A negative stereotype of Filipinos is being late, or as we call it, having Filipino time. For those who don’t know, Filipino time means arriving 15, sometimes an hour, later than the agreed-upon time. This isn’t exclusive to ordinary Filipino workers; even Filipino employers are known to do this.
With the advent of remote working, many factors causing Filipino time, such as the state of transportation in the country, are no longer applicable. Does this mean remote work finally has solved the problem of how to avoid Filipino time? Let’s find out.
Remote Work Means No More Commuting.
For many Filipinos working traditionally, long commutes are an everyday part of life. Not helping matters is the lack of public transportation due to the effects of the pandemic and rising oil prices. Is it any wonder why so many Filipinos practice Filipino time, willingly or not, under such conditions?
But in a remote work setup, however, this isn’t the case. Here, you don’t need to worry about waking up early to avoid the morning rush, as your workspace is now your home. This allows you to be more punctual at work and meetings; all you need to do is log in on your company’s chosen work app, and you’re set.
The Issue With Philippine Internet.
Yes, remote work has removed the need to commute. That said, remote work also depends on another factor: the internet. This presents new problems to remote workers, such as slow internet speeds and instability, especially for those living away from urban centers.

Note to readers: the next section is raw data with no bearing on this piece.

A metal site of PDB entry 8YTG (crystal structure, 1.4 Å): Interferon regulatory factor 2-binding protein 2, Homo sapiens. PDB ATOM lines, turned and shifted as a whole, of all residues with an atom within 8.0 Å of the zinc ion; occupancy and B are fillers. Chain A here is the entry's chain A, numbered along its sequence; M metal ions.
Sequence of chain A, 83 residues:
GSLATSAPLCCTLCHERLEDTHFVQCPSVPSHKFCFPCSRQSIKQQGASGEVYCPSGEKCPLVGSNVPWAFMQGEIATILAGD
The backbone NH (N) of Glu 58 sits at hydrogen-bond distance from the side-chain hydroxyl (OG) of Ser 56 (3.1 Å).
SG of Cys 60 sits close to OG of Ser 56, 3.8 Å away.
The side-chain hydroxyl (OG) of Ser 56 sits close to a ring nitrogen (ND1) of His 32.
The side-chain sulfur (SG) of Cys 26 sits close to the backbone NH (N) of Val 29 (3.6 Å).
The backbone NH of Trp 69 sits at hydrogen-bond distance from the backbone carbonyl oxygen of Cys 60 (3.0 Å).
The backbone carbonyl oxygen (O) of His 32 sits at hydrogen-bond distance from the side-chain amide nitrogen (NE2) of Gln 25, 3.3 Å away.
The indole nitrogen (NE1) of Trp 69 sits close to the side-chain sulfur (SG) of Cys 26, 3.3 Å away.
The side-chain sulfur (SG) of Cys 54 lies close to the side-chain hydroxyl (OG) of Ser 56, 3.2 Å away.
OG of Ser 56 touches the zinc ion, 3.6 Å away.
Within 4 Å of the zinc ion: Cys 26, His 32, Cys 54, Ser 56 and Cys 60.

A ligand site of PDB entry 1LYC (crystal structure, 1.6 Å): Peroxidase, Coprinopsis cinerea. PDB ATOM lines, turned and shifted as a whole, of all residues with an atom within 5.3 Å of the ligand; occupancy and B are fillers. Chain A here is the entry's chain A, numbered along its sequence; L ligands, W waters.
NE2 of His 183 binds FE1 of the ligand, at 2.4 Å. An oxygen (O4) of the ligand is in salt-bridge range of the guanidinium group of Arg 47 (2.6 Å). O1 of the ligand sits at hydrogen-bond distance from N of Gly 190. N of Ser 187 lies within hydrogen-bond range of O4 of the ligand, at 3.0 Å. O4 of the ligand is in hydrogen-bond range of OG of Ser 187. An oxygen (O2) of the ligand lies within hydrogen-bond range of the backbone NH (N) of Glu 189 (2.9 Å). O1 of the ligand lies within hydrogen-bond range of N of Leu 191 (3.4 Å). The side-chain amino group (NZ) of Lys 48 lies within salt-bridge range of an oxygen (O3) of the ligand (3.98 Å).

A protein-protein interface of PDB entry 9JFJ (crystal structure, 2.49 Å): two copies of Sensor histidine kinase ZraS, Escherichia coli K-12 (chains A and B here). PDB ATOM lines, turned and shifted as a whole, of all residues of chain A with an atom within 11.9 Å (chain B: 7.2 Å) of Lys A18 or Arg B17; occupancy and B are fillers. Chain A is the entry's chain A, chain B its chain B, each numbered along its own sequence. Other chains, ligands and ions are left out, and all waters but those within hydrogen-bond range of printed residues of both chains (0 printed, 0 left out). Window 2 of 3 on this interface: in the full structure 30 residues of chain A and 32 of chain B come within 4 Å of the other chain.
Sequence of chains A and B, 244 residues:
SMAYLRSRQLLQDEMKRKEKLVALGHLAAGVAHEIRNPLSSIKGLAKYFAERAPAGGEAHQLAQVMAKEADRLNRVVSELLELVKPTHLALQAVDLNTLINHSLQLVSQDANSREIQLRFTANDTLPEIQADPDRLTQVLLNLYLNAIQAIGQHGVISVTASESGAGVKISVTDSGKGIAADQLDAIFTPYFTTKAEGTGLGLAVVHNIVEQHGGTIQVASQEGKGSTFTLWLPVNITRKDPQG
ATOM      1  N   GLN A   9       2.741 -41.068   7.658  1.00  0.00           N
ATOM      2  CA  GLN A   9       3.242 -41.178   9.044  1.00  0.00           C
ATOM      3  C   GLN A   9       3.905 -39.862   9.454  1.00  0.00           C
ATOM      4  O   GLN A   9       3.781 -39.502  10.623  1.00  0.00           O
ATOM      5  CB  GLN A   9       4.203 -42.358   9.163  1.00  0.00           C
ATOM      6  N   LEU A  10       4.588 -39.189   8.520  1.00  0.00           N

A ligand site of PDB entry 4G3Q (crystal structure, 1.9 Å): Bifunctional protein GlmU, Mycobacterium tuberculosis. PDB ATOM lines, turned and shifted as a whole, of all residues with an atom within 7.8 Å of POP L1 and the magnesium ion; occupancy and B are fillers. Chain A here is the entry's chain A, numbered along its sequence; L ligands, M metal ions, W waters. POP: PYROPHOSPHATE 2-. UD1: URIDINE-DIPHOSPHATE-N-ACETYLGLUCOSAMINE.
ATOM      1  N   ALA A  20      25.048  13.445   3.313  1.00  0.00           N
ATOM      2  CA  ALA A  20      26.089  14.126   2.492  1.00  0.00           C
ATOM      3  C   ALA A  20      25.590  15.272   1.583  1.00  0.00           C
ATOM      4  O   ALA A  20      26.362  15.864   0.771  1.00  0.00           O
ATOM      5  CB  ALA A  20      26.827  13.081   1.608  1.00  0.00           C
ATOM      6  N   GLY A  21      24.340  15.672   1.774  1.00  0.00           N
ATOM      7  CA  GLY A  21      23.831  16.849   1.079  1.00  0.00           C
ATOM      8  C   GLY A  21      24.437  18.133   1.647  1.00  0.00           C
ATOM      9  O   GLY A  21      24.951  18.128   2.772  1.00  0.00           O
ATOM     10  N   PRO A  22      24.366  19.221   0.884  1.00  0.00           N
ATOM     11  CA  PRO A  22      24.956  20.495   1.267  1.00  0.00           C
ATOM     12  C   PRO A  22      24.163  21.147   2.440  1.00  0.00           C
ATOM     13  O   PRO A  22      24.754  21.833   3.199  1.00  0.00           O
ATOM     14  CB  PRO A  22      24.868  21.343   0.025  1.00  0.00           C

The worst part about these challenges? They’re completely out of your control. Unlike commuting, where you can at least mitigate by waking up early, if the internet is down, it’s down. Unless you have a pocket wifi or excellent internet connection, being late may become a regular occurrence again, even in a remote work setup.
Working Remotely Means Working With Foreign Clients.
Another effect of the growing popularity of remote work is the chance to work with foreign clients. Besides the difference in salary rates, working with foreign clients also means adapting to their unique work cultures.
However, thinking you can continue applying Filipino time in this setup only results in a culture clash. Foreign clients don’t look kindly on being late all the time, as they see it as unprofessional and you not taking your job seriously. To avoid these instances, you either step up and adapt or expect to not last long in your work.
Filipino Time Goes Back Longer Than You Think.
Yes, online jobs help reduce the adverse effects of Filipino time. But that still doesn’t solve the fact that this mentality has been a thing for centuries. This idea dates back to the Spanish period, when it was shown to be a status symbol at the time.
Not convinced? Rizal’s famous novels, Noli Me Tangere and El Filibusterismo, describe instances of affluent Filipinos arriving late to show their status. It only became a negative trait during the American period, when the Americans found this trait of Filipinos annoying.
Because of this, even if Filipinos have an option that allows them to be more punctual, some may still not take it. It is understandably hard to let go of old habits, after all. Especially ones that have been ingrained in our culture for a long time.
Working Online Means No More Filipino Time?
Without a doubt, remote work has greatly helped in reducing the factors causing Filipinos to continue practicing Filipino time. That said, there are still hurdles old and new to overcome before this mentality completely disappears. Introducing remote working is a good step forward, but it shouldn’t be the end of it.